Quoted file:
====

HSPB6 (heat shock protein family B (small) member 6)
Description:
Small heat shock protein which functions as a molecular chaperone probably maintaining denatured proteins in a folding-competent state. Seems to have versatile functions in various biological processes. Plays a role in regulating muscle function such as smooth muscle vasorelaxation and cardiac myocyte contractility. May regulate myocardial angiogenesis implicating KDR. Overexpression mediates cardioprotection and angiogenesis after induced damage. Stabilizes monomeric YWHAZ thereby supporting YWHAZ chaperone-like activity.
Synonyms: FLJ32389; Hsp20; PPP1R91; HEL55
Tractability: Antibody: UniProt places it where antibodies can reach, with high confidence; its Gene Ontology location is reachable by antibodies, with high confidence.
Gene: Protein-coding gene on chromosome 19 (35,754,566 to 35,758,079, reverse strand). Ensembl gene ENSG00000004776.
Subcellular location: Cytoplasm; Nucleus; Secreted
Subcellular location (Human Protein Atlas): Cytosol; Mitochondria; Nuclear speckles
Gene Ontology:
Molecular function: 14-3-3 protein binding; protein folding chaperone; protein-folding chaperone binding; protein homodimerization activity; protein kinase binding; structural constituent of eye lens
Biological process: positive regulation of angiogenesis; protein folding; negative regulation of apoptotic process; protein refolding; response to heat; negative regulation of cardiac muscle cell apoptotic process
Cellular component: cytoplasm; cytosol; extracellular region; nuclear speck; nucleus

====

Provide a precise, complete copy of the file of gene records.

HSPB6 (heat shock protein family B (small) member 6)
Description:
Small heat shock protein which functions as a molecular chaperone probably maintaining denatured proteins in a folding-competent state. Seems to have versatile functions in various biological processes. Plays a role in regulating muscle function such as smooth muscle vasorelaxation and cardiac myocyte contractility. May regulate myocardial angiogenesis implicating KDR. Overexpression mediates cardioprotection and angiogenesis after induced damage. Stabilizes monomeric YWHAZ thereby supporting YWHAZ chaperone-like activity.
Synonyms: FLJ32389; Hsp20; PPP1R91; HEL55
Tractability: Antibody: UniProt places it where antibodies can reach, with high confidence; its Gene Ontology location is reachable by antibodies, with high confidence.
Gene: Protein-coding gene on chromosome 19 (35,754,566 to 35,758,079, reverse strand). Ensembl gene ENSG00000004776.
Subcellular location: Cytoplasm; Nucleus; Secreted
Subcellular location (Human Protein Atlas): Cytosol; Mitochondria; Nuclear speckles
Gene Ontology:
Molecular function: 14-3-3 protein binding; protein folding chaperone; protein-folding chaperone binding; protein homodimerization activity; protein kinase binding; structural constituent of eye lens
Biological process: positive regulation of angiogenesis; protein folding; negative regulation of apoptotic process; protein refolding; response to heat; negative regulation of cardiac muscle cell apoptotic process
Cellular component: cytoplasm; cytosol; extracellular region; nuclear speck; nucleus